Thursday, October 05, 2017

Review: Death Goes Overboard by David S. Pederson

o-death-goes-overboardTitle: Death Goes Overboard

Author: David S. Pederson

Publisher: Bold Stroke Books

Released: 1st April 2017

Genre: M/M (murder/mystery)



goodreads add to


Gregor Slavinsky went overboard. Or did he? He was murdered. Or was he? It’s up to Detective Heath Barrington and his partner, police officer Alan Keyes, to find out as they search for clues and a missing twenty-five thousand dollars aboard an old lake steamer and throughout 1947 Milwaukee, Wisconsin.

They are up against gangsters, con artists, and a very seductive Grant Riker, a fellow policeman who could come between Heath and Alan, upsetting their romance.

The three of them race the clock to find the truth amidst lies, secrets, and possible scandal, while riding the waves of a potential love triangle.


Mark's Review

After reading the first Heath Barrington mystery, Death Comes Darkly, then I couldn’t resist picking up the second book when it came out. I’m delighted to say that all the things I enjoyed in the first book can be found in the second. A solid murder-mystery plot with all the sleuthing that any fan of such books needs. As with the first book what I like about the author’s style is the story has all the ingredients of a traditional Agatha Christie / Columbo style murder-mystery. Heath Barrington has to rely on his skills of deduction and sharp observation to find out who the murderer of Gregor Slavinsky is. I like this kind of plot as it is like a breathe of fresh air to find such books amongst all the high-tech, high-speed, high-adrenalin, style thrillers that we’re more used to today.

Heath has to go undercover, his job is to just keep tracks on Gregor Slavinsky, a small time con-artist who has got himself into trouble by trying to play with the big boys. All well and good, easy job until he goes overboard. So what was a simple surveillance job now becomes murder. So if you’re someone who likes trying to solve the crime as you go then you need to pay attention to all the details as all the clues are there. If you’re like me and prefer to let Heath do his job and go along for the ride, then bit-by-bit everything is revealed and you’ll be having several, “Uh huh!” or “Well, of course!” moments to say the least.

Heath and Alan are head over heels in love but always live in fear of being caught out. This is not a period in history where showing any kind of affection to another man would be looked upon kindly. So a constant battle of being careful in public, not to do anything that might cause suspicion. But rumours start and in this case, why is it that a perfectly good looking guy like Heath isn’t married with at least two children? Here Heath has to deal with the traditions and values of the day. Yes, getting married and having a family would solve all his image problems but he knows he would be living a lie. I found it totally admirable that he is a man of principle and finds it wrong to marry a girl when he knows that he would never be able to love her as she deserves. However, the job always messes up plans and as Heath needs to cancel his weekend away with Alan due to the new assignment this means that they don’t part on a happy note. Alan upset that Heath’s work always comes first and Heath feeling guilty that he has disappointed Alan. Heath also doesn’t reckon with Riker. Riker is on board and undercover too but will put Heath’s resolve to the test as Riker tries to lure him into some casual “no strings attached” fun while on board. Doesn’t help that Riker is an extremely attractive man.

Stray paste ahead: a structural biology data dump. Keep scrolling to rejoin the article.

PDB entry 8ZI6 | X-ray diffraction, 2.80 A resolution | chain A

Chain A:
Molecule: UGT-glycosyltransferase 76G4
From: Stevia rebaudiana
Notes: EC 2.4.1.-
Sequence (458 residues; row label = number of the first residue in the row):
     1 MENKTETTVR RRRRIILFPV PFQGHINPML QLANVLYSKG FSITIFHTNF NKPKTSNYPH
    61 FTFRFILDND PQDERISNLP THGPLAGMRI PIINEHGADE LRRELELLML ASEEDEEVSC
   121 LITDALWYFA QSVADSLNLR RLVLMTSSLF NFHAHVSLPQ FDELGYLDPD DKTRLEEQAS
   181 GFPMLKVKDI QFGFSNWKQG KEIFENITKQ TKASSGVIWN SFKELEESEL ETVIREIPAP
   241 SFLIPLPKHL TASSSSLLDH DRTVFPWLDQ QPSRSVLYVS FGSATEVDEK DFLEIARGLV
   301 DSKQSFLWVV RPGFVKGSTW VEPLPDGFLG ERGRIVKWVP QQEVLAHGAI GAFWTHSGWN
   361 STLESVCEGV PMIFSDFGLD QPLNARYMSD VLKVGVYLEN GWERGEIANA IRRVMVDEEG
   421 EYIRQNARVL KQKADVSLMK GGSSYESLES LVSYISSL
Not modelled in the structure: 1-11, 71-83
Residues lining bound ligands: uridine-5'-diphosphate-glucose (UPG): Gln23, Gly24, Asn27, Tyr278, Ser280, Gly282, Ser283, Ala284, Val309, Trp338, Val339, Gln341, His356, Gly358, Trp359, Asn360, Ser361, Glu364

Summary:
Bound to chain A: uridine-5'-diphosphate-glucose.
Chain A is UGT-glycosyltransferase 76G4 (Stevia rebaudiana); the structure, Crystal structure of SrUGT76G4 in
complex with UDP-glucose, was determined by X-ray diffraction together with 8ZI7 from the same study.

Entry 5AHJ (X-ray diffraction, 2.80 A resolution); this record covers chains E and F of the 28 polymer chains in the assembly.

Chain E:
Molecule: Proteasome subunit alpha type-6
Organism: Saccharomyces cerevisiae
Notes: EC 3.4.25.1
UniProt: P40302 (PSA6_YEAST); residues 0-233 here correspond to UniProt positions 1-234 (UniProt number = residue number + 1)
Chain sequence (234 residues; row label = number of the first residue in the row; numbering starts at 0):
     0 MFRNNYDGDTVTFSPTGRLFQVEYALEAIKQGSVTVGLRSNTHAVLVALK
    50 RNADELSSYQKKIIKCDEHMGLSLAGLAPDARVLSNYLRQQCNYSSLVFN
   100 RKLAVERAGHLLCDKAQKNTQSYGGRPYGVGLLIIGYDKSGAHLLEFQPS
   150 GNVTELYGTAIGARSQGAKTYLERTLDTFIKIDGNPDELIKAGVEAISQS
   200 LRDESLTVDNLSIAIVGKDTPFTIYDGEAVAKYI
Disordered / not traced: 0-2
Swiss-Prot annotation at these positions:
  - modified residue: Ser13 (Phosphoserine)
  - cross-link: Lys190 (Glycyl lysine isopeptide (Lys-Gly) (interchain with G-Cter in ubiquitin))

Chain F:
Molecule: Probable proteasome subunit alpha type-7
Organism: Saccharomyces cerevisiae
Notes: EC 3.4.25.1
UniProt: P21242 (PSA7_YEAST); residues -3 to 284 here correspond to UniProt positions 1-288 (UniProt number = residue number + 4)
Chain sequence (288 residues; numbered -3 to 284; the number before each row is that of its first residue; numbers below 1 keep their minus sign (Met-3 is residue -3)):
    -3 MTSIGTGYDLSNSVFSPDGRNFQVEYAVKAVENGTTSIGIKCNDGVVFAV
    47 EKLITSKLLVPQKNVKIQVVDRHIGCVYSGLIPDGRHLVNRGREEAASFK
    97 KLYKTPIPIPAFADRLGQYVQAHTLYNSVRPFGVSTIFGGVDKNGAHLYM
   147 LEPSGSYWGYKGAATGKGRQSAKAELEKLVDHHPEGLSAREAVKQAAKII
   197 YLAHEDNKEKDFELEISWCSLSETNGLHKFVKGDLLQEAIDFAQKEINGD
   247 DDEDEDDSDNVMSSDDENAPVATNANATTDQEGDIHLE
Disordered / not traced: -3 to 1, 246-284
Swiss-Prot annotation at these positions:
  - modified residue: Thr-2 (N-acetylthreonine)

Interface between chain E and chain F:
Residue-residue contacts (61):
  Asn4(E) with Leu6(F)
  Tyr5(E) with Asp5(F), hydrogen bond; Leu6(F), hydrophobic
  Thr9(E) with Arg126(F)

As you know I love my books where the “gay theme” takes a back seat and the plot is in the foreground. However, the human factor of managing relationships is there and compliments the main murder-mystery story. A thoroughly enjoyable read and will return again when the next Heath Barrington mystery is published.


Purchase Links


Book One: Death Comes Darkly


Book Two: Death Goes Overboard



Meet David S. Pederson

David S. PedersonDavid S. Pederson was born in Leadville, Colorado, where his father was a miner. Soon after, the family relocated to Wisconsin, where David grew up, attending high school and university, majoring in business and creative writing. Landing a job in retail, he found himself relocating to New York, Massachusetts, and eventually back to Wisconsin, where he currently lives with his longtime partner, and works in the furniture and decorating business.
He has written many short stories and poetry and is passionate about mysteries, old movies, and crime novels. When not reading, writing, or working in the furniture business, David also enjoys working out and studying classic ocean liners, floor plans, and historic homes.


1 comment: